Fear and Cleaning: Dealing with the Emotional and Practical Impact of the Pandemic of 2020
The COVID-19 outbreak and the impact it has had in the United States will be studied and discussed by epidemiologists, economists, and laymen for many years to come. No matter the ultimate infection rate, the ripple effects of this pandemic will be felt far and wide in nearly every aspect of life. That is true inside our sterile processing departments as well. Leaders and co-workers alike should be prepared to deal with the emotional and practical impact of the current challenges facing our teams.
Balancing healthcare and self-care
As always, but especially in times of crisis, our teams must be reminded that self-care is the foundation of healthcare. Although our sterile processing technicians are labeled as “essential” employees under most, if not all, current government guidance, we are only as strong as our weakest link. Leaders should regularly encourage their team members to be wise in how they maintain their own infection prevention protocols once they leave the hospital campus and return home to their loved ones. It will serve no one to bring infection into a hospital that is trying to control and prevent it. Likewise, the last thing that we want our sterile processing departments to turn into is a source of transmission back into the community that we are called to serve.
Technicians and leaders who are sick or showing other signs of potential infection should follow recommended government guidance to stay home and self-isolate, and feel confident that their jobs will not be put at risk if they do so.
Job security in the midst of crisis
While state and federal officials are enacting numerous protections for employees and their loved ones who are impacted by the COVID-19 outbreak, the long-term impact for the healthcare industry in general is largely unknown. With near universal cancellation of elective surgeries sweeping the nation, instrument reprocessing volume cannot help but decline in the short term. Practically speaking, this means that PRN technicians, part timers, and even many full time sterile processing professionals may have their hours reduced or be taken off the schedule until surgical volume returns. The specifics of these decisions will vary, depending on facility size, cross-training of SPD staff, and internal HR policies, but we should not assume that because our roles are “essential” that our hours are guaranteed.
As hospitals begin to feel the true impact of losing all their elective surgical revenue for weeks, if not months, staffing reductions will be one of the things at the top of an administrator’s list. While no one in sterile processing should panic, we should also consider the realities of the situation and proactively pursue potential side-hustles, part-time jobs, and other opportunities necessary to help our families weather the storm. Surgeries aren’t going anywhere permanently, but they may not be back in force for a few months or more.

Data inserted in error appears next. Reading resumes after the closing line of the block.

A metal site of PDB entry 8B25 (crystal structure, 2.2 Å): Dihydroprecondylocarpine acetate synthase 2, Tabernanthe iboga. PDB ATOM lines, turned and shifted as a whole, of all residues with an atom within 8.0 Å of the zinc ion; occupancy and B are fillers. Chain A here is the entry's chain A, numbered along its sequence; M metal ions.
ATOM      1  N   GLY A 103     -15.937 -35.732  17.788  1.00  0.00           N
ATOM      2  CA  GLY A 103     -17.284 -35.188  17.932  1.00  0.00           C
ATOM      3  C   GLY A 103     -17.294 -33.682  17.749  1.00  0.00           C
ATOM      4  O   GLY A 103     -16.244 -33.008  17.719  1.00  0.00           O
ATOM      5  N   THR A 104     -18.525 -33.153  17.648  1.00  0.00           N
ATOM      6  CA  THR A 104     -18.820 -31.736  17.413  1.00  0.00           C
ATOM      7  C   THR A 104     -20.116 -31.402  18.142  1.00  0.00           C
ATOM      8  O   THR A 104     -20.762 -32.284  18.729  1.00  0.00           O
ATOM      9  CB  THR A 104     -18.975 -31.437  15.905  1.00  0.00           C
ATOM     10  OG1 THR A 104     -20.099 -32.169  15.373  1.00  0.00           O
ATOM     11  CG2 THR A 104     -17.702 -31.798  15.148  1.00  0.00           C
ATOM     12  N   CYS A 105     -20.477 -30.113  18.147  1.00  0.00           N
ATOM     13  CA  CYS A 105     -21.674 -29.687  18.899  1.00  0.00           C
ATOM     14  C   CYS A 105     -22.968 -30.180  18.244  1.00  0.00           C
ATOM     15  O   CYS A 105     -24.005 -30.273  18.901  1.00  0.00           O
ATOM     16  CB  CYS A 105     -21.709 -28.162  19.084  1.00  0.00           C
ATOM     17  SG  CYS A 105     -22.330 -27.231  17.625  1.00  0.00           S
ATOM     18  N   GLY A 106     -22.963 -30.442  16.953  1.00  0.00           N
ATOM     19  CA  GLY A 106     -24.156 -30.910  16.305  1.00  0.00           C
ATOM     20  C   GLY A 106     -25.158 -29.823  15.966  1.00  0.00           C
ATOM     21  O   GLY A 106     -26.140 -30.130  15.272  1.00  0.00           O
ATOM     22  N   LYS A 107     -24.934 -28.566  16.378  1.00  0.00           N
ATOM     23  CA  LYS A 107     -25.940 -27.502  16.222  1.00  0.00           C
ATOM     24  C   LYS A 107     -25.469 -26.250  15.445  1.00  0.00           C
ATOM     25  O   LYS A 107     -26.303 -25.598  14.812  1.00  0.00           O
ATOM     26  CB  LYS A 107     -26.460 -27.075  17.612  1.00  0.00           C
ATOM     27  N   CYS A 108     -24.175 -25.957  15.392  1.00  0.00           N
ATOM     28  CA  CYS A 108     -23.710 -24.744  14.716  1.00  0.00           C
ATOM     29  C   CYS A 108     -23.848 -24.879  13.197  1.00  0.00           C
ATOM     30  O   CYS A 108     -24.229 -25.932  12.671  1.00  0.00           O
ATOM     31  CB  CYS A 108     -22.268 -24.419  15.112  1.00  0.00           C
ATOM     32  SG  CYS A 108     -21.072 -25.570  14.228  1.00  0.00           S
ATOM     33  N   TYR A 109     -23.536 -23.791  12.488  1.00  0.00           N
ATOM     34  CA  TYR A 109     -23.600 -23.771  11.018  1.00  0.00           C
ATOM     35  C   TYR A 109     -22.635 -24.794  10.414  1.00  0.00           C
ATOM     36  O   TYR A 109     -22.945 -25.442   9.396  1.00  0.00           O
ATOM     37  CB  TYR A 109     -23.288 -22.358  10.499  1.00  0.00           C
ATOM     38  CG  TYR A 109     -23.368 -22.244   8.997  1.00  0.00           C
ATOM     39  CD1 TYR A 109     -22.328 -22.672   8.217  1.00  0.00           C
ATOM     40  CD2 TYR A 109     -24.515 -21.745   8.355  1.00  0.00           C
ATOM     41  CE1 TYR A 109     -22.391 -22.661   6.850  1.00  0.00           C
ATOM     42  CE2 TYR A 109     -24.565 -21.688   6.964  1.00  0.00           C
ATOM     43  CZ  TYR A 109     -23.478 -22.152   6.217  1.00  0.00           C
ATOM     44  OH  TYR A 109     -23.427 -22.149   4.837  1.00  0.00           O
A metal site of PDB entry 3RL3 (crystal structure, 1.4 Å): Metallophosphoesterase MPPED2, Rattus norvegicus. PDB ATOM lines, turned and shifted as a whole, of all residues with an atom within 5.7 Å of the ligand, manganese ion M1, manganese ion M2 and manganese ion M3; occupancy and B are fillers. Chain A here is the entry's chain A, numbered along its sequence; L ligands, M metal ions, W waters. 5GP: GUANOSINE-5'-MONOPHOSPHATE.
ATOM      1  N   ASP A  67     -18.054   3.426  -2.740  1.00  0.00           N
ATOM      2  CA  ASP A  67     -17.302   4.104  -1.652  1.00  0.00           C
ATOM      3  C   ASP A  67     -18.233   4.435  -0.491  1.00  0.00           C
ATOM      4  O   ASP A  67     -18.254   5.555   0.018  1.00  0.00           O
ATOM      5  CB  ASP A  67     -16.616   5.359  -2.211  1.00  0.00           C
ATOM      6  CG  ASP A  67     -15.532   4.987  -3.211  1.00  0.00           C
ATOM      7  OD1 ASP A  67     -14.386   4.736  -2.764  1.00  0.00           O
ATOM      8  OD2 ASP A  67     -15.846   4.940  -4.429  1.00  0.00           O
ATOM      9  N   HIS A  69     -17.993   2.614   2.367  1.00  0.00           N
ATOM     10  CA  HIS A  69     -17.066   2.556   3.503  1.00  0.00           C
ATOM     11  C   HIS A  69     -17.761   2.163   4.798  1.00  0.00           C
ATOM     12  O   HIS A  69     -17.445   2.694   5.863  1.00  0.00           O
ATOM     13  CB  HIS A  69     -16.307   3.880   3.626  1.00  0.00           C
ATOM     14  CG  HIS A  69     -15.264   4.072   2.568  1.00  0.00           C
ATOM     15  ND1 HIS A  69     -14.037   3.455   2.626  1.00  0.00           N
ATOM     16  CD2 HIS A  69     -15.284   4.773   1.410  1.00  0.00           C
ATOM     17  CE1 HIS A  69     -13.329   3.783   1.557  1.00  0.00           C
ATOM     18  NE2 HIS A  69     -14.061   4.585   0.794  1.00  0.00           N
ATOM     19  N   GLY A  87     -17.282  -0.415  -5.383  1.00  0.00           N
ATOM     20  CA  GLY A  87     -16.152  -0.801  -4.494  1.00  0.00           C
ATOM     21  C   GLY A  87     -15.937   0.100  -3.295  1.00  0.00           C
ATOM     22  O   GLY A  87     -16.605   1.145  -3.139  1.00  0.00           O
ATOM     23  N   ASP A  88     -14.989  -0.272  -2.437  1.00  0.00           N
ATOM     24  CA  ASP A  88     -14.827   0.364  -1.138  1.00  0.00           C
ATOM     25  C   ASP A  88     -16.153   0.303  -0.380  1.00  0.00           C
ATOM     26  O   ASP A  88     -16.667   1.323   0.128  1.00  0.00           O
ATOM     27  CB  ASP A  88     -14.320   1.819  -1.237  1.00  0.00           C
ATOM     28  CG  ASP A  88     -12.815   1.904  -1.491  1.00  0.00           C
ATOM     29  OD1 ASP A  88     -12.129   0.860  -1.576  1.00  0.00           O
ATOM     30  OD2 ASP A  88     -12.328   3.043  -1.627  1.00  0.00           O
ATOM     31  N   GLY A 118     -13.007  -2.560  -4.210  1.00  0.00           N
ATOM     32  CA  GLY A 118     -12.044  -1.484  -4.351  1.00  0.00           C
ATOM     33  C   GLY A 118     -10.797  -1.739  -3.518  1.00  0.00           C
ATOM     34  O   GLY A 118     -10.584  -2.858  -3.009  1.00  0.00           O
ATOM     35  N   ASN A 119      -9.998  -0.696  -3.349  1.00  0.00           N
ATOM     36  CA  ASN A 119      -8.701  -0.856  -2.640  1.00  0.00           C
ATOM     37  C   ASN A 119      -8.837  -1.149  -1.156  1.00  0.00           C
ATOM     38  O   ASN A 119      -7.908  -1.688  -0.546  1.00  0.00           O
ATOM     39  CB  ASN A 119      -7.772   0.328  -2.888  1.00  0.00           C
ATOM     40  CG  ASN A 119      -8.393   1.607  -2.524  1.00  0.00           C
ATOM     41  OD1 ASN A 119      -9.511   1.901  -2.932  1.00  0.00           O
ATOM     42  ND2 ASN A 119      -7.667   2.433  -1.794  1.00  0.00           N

The emotion of a crisis
There is no such thing as a proper response to a crisis. Human beings are wired differently and respond to different situations in strikingly different ways. Our sterile processing teammates may be going through any number of emotional ups and downs during this pandemic. Some may be concerned about their aged parents or grandparents. Others may be anxious about being employed in a profession that pulls them into the eye of the contagious storm, rather than allowing them to safely work from home like millions of others around the country. Some may be overwhelmed with the pressures of childcare and business closures during this time.
Whatever the cause, department leaders and co-workers must be cognizant of the need to meet our co-workers where they are emotionally. We cannot expect or demand specific responses or attitudes in times of such upheaval and national crisis. We do not need to pretend to be psychiatrists or spiritual leaders, but we can intentionally be kind, patient, and understanding as individuals around us experience this pandemic in their own way. While at work, our priorities are always the patient. But frontline staff must be in a safe emotional state in order to garner the focus and precision that our patients deserve. If emotions are too overwhelming, that’s not a fault, but it is something that must be addressed for the good of all parties involved.
On from here
Anyone who tells you they know what next week or next month is going to look like for healthcare in general, or sterile processing in particular, is either lying to you or blissfully deceived. There are too many moving parts, too little data points, and too much media noise to really get a pulse on the final direction of all this. But what we do know, and what we must take with us as we move on from here into the unknown future is this:
The human spirit is strong, the mission of sterile processing is noble, and someone will need a safe surgery tomorrow. Amidst the fear and disruption, these are the kinds of truths that we should be keeping front and center.
Feature articles exclusively for Ultra Clean Systems by Weston “Hank” Balch, BS, MDiv, CRCST, CER, CIS, CHL
Weapon of Mass Microbial Destruction * Professional Clean Freak * Podcast Host * Safety Addict * CS/SPD Consultant
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